Experience and knowledge are important in construction. When you're working as a team on a project, you need to know that each member of that team can carry their weight and deliver reliable results, so that you can concentrate on your role without worrying about others. On-the-job training is always a part of the construction world, and knowledge without experience is limited in its utility. Given the choice, most people would prefer working with a 20-year veteran with no formal training to an inexperienced kid straight out of a great construction engineering program.
Your junior staff has to get experience somehow though, and how you structure your company to distill that wisdom from your long-term, experienced team members to your newer rookies can be crucial for how efficiently and expertly your project team works, as well as how prepared for the future you are. A knowledge hub can be crucial in the effort to maintaining and passing along the experience and insights your company has gained over the years, as well as developing newer workers to sharpen their skills and become more effective for your project teams.
Knowledge hubs can take a lot of forms depending on the industry they're in, but at its most basic form, a knowledge hub is a place for you and your team to store training and insights that may be educational or helpful to other team members in the future. This may start as a small project, but over time can accumulate tons of useful information. While in-person mentorship and coaching will always have a place on any worksite, a knowledge hub can alleviate the burden of explanation that your experienced workers commonly face, while also opening up a lot of possibilities for newer workers to learn and improve without feeling like they are imposing or being afraid that they may ask a stupid question.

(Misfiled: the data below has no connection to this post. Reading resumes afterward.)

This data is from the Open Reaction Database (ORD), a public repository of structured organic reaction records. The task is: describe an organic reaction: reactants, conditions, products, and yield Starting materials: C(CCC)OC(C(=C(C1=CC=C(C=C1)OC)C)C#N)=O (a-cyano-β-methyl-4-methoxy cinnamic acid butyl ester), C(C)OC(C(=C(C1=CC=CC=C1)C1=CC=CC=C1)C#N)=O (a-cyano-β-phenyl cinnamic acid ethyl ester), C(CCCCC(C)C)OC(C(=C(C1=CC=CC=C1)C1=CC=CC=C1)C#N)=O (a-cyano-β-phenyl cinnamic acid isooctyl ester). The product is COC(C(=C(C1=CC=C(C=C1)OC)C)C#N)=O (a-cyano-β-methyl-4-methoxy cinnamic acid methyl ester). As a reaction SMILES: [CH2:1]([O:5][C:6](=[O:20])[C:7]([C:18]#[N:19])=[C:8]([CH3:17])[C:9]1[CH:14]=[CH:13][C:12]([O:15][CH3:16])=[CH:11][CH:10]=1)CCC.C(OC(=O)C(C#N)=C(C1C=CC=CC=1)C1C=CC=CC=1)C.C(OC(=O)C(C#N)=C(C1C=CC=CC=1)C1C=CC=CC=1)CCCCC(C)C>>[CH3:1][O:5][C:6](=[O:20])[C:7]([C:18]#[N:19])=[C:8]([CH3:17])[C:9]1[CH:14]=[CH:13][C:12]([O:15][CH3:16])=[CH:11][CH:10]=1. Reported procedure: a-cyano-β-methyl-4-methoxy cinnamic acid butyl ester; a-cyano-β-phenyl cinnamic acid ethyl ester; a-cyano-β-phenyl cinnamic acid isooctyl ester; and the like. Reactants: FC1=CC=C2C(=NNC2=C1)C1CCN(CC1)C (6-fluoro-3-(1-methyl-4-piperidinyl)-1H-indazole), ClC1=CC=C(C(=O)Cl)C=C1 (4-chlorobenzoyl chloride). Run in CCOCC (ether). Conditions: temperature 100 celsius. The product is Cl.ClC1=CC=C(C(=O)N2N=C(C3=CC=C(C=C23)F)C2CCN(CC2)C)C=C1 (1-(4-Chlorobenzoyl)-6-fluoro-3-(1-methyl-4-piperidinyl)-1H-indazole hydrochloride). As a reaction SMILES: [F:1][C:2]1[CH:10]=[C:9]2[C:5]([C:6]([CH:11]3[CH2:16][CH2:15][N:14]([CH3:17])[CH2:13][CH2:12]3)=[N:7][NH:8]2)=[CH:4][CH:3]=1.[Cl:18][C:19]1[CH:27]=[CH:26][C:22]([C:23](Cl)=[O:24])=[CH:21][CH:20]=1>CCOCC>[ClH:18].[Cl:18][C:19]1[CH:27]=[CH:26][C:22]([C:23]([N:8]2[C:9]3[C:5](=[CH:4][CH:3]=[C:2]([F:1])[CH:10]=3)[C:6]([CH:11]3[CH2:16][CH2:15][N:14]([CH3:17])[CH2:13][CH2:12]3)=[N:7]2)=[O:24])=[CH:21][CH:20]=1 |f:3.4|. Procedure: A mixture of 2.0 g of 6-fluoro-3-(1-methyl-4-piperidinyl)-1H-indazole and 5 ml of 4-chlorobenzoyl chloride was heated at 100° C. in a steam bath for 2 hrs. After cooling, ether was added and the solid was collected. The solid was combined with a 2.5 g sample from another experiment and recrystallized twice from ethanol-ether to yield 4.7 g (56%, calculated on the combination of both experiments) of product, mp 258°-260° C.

Knowledge bases can carry information of all types. Depending on your needs, maybe you only want a knowledge base where members of your team can pen quick notes and instructional guides. Maybe you want it to be more diverse and include how-to videos, sound files, or example images. There are many ways to set up a knowledge base based on what you need to get out of it, and how best to get your team to embrace it as a helpful resource.
There can be many advantages to utilizing a knowledge hub over time. In addition to making vital skills and knowledge easier for your team to learn and teach each other, they help the team as a whole by preserving knowledge and experience that may have been in very few hands before. The unexpected happens all the time, and relying less on single individuals for team performance on your worksite protects your entire organization from setbacks after turnover, accidents, or scheduling issues.
Culture of learning and teaching
Less experienced members of your crew will learn a lot in their early days on the job, but how they go about learning will affect their efficiency in absorbing information, their long-term attitude and engagement, and their future with your company. Likewise, your more experienced crew members aren't ever going to be able to get away from giving out some pointers, but it matters whether they feel constantly annoyed explaining the same thing over and over, or proud as they watch the next generation internalize their teachings. A knowledge hub can be a key tool in encouraging newer team members to actively seek out knowledge and experience while also giving more experienced workers a much more satisfying outlet to make a difference in their crews.